Living stone free
Chris Harris was 14 years old when he had his first kidney stone attack. He was playing football, offensive center, and thought he had pulled a muscle. The pain increased and his parents took him to the doctor where he was diagnosed with a rare genetic condition called cystinuria.
Cystinuria causes a buildup of an amino acid called cystine in the urine. This can result in the formation of cystine kidney stones. Cystine stones are often larger, harder and form more frequently than other kinds of kidney stones. Due to the larger stone size, cystine stones may be more difficult to pass, often requiring surgical procedures to remove.
Chris passed or had surgically removed 5 to 8 stones every year, for 45 years.
Born in North Carolina, the Harris family moved a number of times in Chris’ youth because his father was in the Coast Guard. A stint in Cape May, New Jersey, was followed by one in Ketchikan, Alaska. From Ketchikan, they moved to New York City – to Governors Island, off the tip of Manhattan Island.
“As a kid growing up on a military base in New York in the 70s, it was fun,” Chris will tell you with a grin. But as a teenager, he remembers missing out on things because kidney stones would land him in the Staten Island Public Health Service Hospital.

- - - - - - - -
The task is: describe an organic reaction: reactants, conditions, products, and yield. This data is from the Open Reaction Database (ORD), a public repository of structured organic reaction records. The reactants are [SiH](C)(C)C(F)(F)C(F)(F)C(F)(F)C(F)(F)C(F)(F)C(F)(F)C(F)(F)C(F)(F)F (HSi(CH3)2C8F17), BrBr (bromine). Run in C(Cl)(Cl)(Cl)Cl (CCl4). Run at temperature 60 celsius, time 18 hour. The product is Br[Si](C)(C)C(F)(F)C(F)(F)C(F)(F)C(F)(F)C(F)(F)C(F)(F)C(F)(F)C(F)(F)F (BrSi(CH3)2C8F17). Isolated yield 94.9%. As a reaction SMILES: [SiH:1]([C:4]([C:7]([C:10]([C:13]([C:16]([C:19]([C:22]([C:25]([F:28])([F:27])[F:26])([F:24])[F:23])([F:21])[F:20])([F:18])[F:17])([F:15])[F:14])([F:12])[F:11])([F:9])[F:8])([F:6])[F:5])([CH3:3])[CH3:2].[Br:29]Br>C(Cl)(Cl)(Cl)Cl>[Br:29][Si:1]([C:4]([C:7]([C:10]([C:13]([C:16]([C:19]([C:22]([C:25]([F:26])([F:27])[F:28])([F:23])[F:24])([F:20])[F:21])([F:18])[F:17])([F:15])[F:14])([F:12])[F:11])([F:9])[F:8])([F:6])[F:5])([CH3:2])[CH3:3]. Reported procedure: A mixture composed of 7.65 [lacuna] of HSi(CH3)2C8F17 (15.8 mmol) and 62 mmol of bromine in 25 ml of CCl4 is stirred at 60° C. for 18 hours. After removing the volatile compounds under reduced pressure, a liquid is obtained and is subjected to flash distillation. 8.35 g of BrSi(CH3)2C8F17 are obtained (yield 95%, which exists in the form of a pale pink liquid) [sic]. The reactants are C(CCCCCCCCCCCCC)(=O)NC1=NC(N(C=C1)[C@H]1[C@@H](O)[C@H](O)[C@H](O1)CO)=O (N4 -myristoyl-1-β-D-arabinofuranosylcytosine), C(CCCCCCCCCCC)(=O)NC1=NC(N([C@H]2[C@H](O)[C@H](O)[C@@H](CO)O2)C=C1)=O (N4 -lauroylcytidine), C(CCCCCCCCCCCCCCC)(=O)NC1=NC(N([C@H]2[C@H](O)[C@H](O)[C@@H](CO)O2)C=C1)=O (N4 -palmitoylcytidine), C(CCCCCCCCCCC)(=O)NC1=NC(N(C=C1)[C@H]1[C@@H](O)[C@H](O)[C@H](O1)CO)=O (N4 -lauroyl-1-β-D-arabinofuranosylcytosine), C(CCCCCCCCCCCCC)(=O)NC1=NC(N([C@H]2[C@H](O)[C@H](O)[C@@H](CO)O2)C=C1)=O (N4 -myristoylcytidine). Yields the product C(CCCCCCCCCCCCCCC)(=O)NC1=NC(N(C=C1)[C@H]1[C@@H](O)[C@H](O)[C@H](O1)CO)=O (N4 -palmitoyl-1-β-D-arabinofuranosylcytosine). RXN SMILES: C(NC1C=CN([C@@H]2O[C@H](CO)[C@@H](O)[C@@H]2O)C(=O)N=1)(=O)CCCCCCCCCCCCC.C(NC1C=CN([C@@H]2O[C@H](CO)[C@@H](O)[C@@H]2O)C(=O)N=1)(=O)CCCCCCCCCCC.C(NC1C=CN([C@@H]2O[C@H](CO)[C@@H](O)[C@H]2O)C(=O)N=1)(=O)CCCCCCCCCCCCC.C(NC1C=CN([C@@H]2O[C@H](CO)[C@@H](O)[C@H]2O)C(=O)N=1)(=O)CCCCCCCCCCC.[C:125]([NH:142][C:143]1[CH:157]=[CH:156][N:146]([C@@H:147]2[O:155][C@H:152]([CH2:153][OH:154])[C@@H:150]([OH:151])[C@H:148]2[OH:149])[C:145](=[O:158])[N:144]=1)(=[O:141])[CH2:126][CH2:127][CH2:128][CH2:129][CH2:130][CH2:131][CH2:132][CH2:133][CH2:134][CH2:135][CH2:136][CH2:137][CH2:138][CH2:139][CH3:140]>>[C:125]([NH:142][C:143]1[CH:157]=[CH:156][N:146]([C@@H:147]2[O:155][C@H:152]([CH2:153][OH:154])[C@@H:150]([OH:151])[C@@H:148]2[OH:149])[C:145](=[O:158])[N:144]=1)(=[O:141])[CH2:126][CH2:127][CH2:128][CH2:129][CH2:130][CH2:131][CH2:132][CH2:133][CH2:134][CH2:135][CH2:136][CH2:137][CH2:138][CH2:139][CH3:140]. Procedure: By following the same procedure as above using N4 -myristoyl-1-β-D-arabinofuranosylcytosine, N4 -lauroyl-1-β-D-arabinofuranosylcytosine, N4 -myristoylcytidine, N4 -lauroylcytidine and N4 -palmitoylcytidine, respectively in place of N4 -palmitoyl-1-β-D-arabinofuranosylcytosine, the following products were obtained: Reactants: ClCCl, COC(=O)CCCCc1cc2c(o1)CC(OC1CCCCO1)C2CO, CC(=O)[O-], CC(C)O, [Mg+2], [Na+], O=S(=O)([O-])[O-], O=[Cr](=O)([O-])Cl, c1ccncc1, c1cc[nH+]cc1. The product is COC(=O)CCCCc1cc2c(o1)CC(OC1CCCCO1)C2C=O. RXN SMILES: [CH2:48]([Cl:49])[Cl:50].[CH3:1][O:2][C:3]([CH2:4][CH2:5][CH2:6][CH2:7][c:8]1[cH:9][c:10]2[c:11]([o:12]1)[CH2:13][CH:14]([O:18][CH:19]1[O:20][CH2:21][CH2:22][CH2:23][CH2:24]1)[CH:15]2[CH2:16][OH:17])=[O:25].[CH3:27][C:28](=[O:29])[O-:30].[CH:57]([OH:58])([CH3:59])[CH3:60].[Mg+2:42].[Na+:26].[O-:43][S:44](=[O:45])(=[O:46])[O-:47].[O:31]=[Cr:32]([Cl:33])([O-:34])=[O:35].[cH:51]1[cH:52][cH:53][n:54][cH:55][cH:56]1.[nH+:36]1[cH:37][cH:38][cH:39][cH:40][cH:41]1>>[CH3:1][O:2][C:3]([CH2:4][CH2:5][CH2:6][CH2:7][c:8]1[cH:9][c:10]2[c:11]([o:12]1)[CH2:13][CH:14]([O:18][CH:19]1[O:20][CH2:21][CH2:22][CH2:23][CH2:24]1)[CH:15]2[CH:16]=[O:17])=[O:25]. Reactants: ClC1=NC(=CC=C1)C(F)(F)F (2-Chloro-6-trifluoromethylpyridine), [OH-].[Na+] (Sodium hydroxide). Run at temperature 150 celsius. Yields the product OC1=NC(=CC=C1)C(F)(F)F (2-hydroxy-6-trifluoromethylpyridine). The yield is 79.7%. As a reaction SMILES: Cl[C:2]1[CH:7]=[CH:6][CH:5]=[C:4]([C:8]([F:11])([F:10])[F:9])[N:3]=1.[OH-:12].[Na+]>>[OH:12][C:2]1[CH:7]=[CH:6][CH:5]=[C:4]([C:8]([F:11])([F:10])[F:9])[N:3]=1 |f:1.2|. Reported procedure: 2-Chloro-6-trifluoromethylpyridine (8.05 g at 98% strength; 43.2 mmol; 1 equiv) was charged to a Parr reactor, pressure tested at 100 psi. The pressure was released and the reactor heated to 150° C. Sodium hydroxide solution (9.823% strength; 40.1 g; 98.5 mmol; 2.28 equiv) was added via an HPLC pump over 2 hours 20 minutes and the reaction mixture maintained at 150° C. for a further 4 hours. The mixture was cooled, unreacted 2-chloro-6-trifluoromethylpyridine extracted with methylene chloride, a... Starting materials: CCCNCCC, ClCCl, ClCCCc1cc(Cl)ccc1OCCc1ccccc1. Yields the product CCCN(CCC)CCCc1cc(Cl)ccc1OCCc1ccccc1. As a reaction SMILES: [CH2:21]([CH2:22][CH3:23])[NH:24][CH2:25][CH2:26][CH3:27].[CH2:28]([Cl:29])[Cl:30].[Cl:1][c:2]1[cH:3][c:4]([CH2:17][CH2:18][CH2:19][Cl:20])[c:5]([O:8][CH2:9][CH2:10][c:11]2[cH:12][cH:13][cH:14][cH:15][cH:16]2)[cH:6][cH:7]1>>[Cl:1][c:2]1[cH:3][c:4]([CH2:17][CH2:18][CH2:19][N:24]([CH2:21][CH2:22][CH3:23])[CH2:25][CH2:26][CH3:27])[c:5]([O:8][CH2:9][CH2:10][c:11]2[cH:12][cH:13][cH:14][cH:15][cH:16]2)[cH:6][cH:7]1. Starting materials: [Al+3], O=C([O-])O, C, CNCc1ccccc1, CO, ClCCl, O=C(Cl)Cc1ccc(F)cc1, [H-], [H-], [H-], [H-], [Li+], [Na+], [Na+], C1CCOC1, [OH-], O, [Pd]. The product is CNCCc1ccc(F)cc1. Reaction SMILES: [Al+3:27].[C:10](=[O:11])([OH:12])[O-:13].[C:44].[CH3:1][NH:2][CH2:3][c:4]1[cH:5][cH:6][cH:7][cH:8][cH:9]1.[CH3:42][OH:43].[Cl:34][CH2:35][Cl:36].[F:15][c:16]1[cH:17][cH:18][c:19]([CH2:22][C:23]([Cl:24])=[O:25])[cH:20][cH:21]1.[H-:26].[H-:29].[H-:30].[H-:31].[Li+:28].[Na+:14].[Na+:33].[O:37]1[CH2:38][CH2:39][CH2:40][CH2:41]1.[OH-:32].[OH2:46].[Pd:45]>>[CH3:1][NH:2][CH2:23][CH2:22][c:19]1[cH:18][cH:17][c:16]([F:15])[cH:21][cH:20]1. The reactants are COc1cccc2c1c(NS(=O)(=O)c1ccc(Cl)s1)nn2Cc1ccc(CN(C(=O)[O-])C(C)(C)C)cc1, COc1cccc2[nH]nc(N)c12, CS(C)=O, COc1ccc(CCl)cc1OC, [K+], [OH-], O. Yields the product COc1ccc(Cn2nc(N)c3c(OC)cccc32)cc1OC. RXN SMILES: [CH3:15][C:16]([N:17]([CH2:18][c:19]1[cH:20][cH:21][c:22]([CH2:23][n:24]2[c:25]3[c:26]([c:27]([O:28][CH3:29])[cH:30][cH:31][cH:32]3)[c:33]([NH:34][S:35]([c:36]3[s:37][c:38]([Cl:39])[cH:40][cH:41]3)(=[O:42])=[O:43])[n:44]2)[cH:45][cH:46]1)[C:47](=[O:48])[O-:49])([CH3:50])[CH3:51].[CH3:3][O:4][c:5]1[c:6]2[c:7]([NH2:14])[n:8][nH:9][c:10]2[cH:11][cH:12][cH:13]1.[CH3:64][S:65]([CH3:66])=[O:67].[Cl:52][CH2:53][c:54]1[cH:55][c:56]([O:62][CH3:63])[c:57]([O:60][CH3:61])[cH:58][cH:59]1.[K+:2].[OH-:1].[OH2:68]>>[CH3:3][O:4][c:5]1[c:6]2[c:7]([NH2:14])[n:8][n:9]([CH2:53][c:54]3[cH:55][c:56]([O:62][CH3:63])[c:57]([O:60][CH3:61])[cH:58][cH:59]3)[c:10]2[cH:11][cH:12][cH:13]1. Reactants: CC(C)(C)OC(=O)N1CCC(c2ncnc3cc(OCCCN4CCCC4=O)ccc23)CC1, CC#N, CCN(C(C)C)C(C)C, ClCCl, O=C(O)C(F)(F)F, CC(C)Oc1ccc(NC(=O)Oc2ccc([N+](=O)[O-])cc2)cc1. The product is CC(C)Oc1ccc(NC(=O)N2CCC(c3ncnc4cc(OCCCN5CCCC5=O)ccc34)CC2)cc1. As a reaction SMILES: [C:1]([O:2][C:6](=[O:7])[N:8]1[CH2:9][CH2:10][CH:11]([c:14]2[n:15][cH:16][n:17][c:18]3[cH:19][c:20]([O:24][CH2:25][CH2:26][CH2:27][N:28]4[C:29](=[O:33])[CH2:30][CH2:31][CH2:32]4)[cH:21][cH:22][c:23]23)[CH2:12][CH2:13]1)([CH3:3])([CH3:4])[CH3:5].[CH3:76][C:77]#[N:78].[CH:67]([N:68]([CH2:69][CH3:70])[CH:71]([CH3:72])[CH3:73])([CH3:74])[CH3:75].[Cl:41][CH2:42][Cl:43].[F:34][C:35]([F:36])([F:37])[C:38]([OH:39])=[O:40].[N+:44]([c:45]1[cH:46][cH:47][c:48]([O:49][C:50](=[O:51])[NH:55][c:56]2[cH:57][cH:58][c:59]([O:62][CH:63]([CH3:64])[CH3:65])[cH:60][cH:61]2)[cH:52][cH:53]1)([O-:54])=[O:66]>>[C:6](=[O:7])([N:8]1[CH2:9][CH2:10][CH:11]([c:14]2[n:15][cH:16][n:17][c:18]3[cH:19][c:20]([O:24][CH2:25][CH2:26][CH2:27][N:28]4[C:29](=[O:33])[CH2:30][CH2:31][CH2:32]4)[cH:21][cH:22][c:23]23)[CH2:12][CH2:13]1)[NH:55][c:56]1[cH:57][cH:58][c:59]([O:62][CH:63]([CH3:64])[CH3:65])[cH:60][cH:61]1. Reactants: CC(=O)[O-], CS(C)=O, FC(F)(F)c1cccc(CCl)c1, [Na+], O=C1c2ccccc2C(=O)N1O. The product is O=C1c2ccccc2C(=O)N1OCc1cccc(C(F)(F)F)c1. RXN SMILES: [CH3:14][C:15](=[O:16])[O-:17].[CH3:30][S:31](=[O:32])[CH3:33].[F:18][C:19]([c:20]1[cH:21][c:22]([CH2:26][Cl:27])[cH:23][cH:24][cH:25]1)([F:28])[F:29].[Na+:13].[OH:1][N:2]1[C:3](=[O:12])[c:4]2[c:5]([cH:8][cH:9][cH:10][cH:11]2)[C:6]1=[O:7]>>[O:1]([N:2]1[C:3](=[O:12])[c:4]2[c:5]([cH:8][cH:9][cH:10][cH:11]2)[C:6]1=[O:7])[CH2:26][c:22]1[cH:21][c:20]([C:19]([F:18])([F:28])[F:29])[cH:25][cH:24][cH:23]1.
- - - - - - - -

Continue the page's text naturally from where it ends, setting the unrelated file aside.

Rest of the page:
He was supposed to go to the New York Giants summer camp when he was 15, but he wound up back at the hospital trying to pass a stone. That one was particularly rough; the stone was moving so doctors chose not to operate. But it took him 3 weeks to pass the stone during which time the hospital had him on morphine. When Chris was discharged, he went through significant withdrawal symptoms.
“When I got out of the hospital, for three days I was sicker than a dog. I was freezing, muscle aches, terrible pain, everything. I mean, it was rough.”
“Find the doctor who will work with you, see what approach works best, and get stone free,” said Chris.
Later that same year, he had another stone and tickets to a Kiss concert that he refused to miss. He removed his IV, snuck out of the hospital, and made his way to Madison Square Garden. After the concert, his mom took him back to the hospital.
There is never an opportune time for kidney stones. Chris can mark major events by stone attacks. “When John Lennon was shot, I was in Public Health Hospital,” he said. He also had a kidney stone at his brother’s wedding. He watched the events of 9/11 take place on television in the morning and was in surgery having a kidney stone removed by noon. When work took Chris on the road, he would research where the hospitals were in case he had a stone attack.
“There for a while, my urologist knew that if he saw me coming through the door, he better open up his schedule because he was going to have to perform a surgery. He knew I was coming in because I had a big stone and could not pass it,” he said.
Chris has never met another person with cystinuria. But he has some advice to people newly diagnosed. “All these surgeries, they take a toll. Find the doctor who will work with you, see what approach works best, and get stone free.”
It’s because of this close collaboration with his doctor that Chris has not had a kidney stone attack in two years.